After that I couldn't think of anything else to do here so I went back down to the Sespe. It was so pretty in the creek there that I was reluctant to just cross and get back on the highway-like Sespe Trail. Besides, I could hear people on it from a quarter mile away. Sounded like it was crawling with tourists. I decided to stay in the creek for a while and avoid the masses. The day was warm by now and I stopped to splash my face and take in the sights. I'm glad I did because I was most of the way back to Bear Creek by the time the creek forced me back up to the main trail and into a mass of trudging troglodytes, slouched over with ill adjusted packs, yammering about how being in the great outdoors is so stress relieving. Blechh!

I'm not exaggerating when I say that on my way out I passed at least seventy (70!) people on the trail! I'm not exaggerating because I was counting heads and gave up at seventy! By my estimate there were probably close to two hundred people strung out along that trail and planning on an overnight stay. Probably a hundred people fighting over dipping a toe in the single pot of scummy, sulphury water at Willet Hot Spring. Ahh well, I'm sounding curmudgeonly. Must be my age or something. Pretty good to be back at it though. Take care. See you out there. And don't get that virus that's making the rounds, it's bad for your health.




9 comments:

  1. Well thats a bit of a powerful return.

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  2. Nice find DS. A review of some of the old topos suggests that the trail was re-routed sometime after 1943. The 1943 topo shows the trail following the streambed until approximately the 2nd drainage from the east just beyond point 4211 at which point it begins to climb in a south-westerly direction. Modern topos show the trail crossing the stream near the junction with the 1st drainage from the east and then climbing the west side of the canyon to the 3400 ft. contour before tracking south. The 1903 topo on the USGS website isn't detailed enough to show the trail. That really doesn't solve the mystery about the second tunnel, but it does suggest that the trail wasn't always exactly where it is today for whatever that's worth.

    Anyhoo, nice to see you back in the saddle.

    ~Rico~

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    1. Rico, thanks for looking at the old carto. I've got a line on a fellow who knows guy who might know the answer to this riddle. I'll update if I hear anything. -DS

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  3. Did a bit of my own joy-riding in Sespe country this weekend; pulled into the PB parking lot @ 0645 hours & had to fight for a parking spot, busier than Wal-Mart on Black Friday........... 100+ easy, had a vantage point up on ridge and could see a steady stream of people meandering up/down the trail.

    With a day as glorious as that, can't say I blame a single one of them!!

    Thanks for sharing another adventure.

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  4. Got a chance to talk to retired Ranger Boggs about the Red Reef trail tunnel conundrum. As you can see in the picture I sent you, the tunnel you found was on the main trail in 1983. Here is the story from Boggs. In the 1970s the Red Reef trail was re-routed (actually out of Red Reef Canyon) onto the south facing slope and, in fact, two new tunnels were built by a contractor from somewhere in northern California. In the later 1980s (sometime after that picture I took in 1983) the trail was routed back through the "real" Harris tunnel along the more or less original route by Boggs, McTigue, some Thacher folks and a few others.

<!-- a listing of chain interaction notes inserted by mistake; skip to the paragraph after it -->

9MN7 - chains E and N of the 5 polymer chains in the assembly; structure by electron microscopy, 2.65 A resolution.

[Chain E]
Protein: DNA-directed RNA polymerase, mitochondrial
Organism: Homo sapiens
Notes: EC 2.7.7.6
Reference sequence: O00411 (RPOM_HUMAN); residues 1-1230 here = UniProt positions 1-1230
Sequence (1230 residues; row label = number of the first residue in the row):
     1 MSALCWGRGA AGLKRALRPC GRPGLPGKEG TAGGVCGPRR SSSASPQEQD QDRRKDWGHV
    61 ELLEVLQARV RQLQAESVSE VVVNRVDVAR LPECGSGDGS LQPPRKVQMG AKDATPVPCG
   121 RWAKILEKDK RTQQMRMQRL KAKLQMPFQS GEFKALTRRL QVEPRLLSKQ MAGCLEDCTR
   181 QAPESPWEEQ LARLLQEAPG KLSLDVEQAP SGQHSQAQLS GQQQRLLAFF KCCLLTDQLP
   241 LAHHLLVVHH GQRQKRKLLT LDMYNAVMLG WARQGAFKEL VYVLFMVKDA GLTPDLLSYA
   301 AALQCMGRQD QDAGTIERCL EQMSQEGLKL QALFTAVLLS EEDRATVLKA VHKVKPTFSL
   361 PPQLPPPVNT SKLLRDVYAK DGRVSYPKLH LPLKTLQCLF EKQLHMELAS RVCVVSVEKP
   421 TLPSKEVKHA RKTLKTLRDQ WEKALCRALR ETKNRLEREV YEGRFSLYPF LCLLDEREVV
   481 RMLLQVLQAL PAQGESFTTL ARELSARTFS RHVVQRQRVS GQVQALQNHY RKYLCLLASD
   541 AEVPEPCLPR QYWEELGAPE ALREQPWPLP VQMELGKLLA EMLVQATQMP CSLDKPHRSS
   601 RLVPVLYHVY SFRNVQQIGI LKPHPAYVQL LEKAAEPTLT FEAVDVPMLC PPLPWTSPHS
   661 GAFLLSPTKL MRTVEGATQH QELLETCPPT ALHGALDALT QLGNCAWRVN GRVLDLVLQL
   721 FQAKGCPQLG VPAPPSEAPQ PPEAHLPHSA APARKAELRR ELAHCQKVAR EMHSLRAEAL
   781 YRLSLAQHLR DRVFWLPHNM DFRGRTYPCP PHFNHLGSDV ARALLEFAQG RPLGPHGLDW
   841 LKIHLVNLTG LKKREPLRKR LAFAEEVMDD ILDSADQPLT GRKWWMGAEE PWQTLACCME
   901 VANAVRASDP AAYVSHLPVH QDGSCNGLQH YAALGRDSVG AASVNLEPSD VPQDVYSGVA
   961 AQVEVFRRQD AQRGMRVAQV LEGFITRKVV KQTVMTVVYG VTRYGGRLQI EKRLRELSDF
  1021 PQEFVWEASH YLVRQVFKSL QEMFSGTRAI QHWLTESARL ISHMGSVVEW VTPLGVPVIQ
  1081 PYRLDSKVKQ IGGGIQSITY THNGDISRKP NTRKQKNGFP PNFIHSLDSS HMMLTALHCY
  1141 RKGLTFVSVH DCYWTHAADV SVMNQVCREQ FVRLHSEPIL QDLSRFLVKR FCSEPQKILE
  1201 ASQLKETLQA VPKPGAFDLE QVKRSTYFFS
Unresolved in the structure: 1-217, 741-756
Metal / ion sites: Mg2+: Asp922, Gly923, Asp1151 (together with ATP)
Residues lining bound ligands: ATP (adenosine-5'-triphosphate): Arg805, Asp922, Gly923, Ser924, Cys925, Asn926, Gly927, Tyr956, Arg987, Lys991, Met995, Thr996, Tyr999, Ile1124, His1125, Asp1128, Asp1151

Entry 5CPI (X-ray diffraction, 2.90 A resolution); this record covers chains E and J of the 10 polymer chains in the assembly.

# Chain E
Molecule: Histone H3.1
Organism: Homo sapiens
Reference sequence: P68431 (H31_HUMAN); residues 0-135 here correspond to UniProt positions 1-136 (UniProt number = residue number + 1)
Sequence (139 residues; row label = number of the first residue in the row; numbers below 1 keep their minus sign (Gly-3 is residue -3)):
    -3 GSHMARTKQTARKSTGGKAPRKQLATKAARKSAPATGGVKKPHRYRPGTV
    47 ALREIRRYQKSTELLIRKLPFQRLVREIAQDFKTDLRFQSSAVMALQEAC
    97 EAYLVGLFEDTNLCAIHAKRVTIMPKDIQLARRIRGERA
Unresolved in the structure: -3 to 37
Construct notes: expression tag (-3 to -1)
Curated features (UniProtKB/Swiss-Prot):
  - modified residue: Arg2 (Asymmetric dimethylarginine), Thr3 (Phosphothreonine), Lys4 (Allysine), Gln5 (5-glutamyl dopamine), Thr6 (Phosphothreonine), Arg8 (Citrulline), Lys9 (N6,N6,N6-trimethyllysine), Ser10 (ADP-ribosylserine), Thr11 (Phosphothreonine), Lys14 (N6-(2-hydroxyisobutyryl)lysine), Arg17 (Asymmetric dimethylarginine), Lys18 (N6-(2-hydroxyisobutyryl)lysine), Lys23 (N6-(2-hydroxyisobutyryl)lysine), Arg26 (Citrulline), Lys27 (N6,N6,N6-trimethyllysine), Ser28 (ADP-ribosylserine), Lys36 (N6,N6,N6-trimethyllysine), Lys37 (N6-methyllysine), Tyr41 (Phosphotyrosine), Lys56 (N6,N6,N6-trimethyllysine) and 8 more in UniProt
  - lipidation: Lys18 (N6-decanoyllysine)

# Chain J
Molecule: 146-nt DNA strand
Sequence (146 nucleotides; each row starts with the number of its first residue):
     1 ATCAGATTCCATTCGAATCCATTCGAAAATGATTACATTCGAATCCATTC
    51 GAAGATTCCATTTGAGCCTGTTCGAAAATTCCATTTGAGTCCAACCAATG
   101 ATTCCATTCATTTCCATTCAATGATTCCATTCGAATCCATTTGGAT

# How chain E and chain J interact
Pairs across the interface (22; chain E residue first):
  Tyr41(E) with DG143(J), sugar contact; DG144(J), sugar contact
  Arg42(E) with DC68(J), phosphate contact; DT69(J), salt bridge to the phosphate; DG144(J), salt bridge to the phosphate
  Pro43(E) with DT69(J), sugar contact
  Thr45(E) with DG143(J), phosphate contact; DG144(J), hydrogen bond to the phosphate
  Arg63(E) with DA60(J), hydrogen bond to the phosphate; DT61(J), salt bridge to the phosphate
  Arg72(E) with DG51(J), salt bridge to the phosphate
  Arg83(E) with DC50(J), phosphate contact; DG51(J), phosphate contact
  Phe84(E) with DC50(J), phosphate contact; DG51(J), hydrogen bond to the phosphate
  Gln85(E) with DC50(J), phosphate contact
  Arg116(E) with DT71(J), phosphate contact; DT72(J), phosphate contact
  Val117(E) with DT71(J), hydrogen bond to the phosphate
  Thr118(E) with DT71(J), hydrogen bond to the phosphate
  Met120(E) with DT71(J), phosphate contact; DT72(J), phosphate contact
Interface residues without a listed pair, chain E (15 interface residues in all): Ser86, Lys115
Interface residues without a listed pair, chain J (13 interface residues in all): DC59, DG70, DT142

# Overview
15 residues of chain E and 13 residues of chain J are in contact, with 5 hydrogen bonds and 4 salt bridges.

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    1. Excellent! Thanks for the back story sir! -DS

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  5. David: the trail you found was a reroute of the original Red Reef. the work was done after the 1969 floods. I was on a pack trip with my family. we rode through the original route, down to Willetts and saw the trail builders working up the east side of the ridge, using a very high maintenance system of shoring. out of curiosity, I traveled both routes to see how they lasted. as I suspected the original was greatly superior to the reroute. My last ride over the reroute was very dangerous with the trail collapsing, sliding under the under the shoring. luckily we had trail wise animals.

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    1. The eastern side/upper reroute appears to have been a workable solution... in theory. The geology sure didn't work out though.

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  6. I biked up Sisar, down Red Reef in a drizzle that became rain early spring 1992 (prior to the June wilderness designation) then didn't return until a long day hike with my daughters and son-in-law in 2010 via the Sespe. It didn't really resonate with me untill your post here and your find of the forgotten yet later constructed tunnel with a chunk missing from the ceiling. Thats the tunnel I remember coming down Red Reef in '92. I also had the pleasure of working with John Boggs and Mickey McTigue in the early '90's on several occassions, as well as riding with Mickey as he was updating his guide book. I enjoy your work David, thanks!